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That’s great! Thank you so much for your kind words. It does take time to train your ears… and eventually you’ll get to the point where it’s headphones and speakers that need to be upgraded so you can hear more clearly. But right now you are coming along from strength to strength and it’s awesome to see!

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I hadn’t thought about this, but I made some small notes on the key parts that I focus on when I EQ my tracks. Obviously not all of the ifo in the video is here at all… but this does show my thought process.

Youtube EQ episode Notes

  • [ ] How to EQ
    • [ ] Midi
      • High pass
      • Low pass
      • Fundamental
    • [ ] Audio (recorded)
      • High pass
      • Room resonances (explain)
      • Buildups (explain the difference

How do we know when to EQ?

  1. When something is distracting
    • Sometimes things like ringing frequencies pull out attention away from what we should be listening to.
    • When this happens, find that frequency and pull it down/cut it out.
  2. When you can hear more of an instrument you don’t want to hear, instead of the one you actually want to hear.
    • This happens with broad spectrum instruments like piano. They take up so much sonic space that even at the right level they can be too loud. Ducking the fundamental of both the frequency of the piano and the track you want to hear (still in the piano part)Will fix this.
  3. When you need to turn an instrument up but it’s already loud enough.
    • Just boosting the main fundamental frequencies will give a. Instrument more prescience without adding additional high end frequencies.

How much EQ is too much?

  • A lot of Youtubers talk about the fact that it’s all about what sounds good. This is very true, though there is a limit to how much you can take out before the sound you started with becomes a completely new sound. That can be as small as a 1db mid cut and a 1db high shelf depending on the sound. It’s all about how we approach EQing, rather than what is too much EQ.

I tend to use the Valhalla Room reverb a lot and I know it has a built-in high pass or high cut or something, but I’m not sure exactly where to set it at. It’s usually pre-set at 8kHz but I think i tend to raise it a bit more to around 11kHz. Most of the time though I use your advise and put an EQ plugin after the verb and take out everything below 300Hz and above ~5kHz.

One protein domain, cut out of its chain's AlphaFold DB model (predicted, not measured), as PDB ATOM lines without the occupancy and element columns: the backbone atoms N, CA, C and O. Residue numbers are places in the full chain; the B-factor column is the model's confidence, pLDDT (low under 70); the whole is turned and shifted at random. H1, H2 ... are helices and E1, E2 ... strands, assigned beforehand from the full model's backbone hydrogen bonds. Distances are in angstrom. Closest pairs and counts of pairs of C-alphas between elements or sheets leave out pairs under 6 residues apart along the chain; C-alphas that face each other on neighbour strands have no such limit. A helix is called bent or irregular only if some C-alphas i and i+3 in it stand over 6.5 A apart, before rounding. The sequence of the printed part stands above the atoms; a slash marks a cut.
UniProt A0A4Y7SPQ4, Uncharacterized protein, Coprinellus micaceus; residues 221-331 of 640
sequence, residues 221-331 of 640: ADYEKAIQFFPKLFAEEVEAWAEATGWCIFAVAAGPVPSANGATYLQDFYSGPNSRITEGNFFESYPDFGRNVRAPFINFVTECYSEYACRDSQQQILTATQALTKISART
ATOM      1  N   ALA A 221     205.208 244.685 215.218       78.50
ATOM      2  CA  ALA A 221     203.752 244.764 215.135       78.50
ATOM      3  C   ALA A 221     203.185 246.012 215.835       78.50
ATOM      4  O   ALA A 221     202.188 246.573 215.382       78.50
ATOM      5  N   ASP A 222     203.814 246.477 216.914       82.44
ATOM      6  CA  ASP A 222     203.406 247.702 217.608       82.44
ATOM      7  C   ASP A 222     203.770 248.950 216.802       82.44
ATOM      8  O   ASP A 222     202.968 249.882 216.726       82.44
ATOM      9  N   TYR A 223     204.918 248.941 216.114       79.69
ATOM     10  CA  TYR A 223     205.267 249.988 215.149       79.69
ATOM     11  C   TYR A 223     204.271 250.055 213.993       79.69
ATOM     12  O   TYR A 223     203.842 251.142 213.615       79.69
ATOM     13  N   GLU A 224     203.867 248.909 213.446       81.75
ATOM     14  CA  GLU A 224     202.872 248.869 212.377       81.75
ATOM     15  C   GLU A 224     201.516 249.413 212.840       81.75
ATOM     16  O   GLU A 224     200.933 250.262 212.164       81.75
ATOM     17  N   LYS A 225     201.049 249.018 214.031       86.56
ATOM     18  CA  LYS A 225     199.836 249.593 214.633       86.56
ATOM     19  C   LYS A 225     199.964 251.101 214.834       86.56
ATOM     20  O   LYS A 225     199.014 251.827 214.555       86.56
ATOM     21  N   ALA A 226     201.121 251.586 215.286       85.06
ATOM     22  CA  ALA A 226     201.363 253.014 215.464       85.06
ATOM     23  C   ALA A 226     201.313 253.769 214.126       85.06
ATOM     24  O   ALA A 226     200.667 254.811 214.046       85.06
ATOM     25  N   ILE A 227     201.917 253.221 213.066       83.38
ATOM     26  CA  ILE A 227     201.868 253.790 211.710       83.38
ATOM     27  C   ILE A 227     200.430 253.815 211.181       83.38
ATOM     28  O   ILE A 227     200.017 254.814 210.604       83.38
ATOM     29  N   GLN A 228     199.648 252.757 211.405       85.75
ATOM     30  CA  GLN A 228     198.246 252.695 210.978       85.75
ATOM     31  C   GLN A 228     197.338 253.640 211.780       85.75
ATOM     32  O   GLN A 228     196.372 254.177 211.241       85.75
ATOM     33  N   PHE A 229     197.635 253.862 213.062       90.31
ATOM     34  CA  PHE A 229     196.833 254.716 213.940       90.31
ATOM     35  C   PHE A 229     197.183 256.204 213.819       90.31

Need to get better at the instrument EQing though. I’m not precise enough to do those little subtractions or additions. I just take out the extreme lows and highs to get rid of noise.

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Yeah you can do exactly the same with Valhalla’s room :slight_smile:

Getting rid of the lows and the highs is 60% of the work id say… at least it is with midi :slight_smile: take a doin me listen to where I accent the boosted frequency in the strings… of it sounds like that when you boost then you have a good idea that it might need pulling down at that frequency a little.

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The only time I’ve really gone in with a seperate EQ on my verb and took out additional frequencies is when I’m doing a huge track (200 tracks plus). Then I get a big build up around 500/700hz in the verb and I duck that.

Now I’ve complicated the process…I’ve just bought the Abby Roads J37 tape emulator and added it to my mastering bus inside DoricoPro with the Golden Age of Hollywood style piece I’m writing and man, did it make the whole thing sound like it was recored in the 1960’s! Wow! I hope there’s not more EQing that needs to be done to this😅

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Lol the J37 is awesome. Sometimes I use it too. Make sure you gain stage so it compresses correctly. The VU meter should be peaking at between 0db and +3 :slight_smile: sounds weird but that how they have programmed it. So set a gain before it on the master and boost until you get that, and then afterwards with pull your output in the plugin down by the same amount or use another gain plugin to do that for you :slight_smile: I’ll do a vid on this at some point too.

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Cool, I’ll give it a try!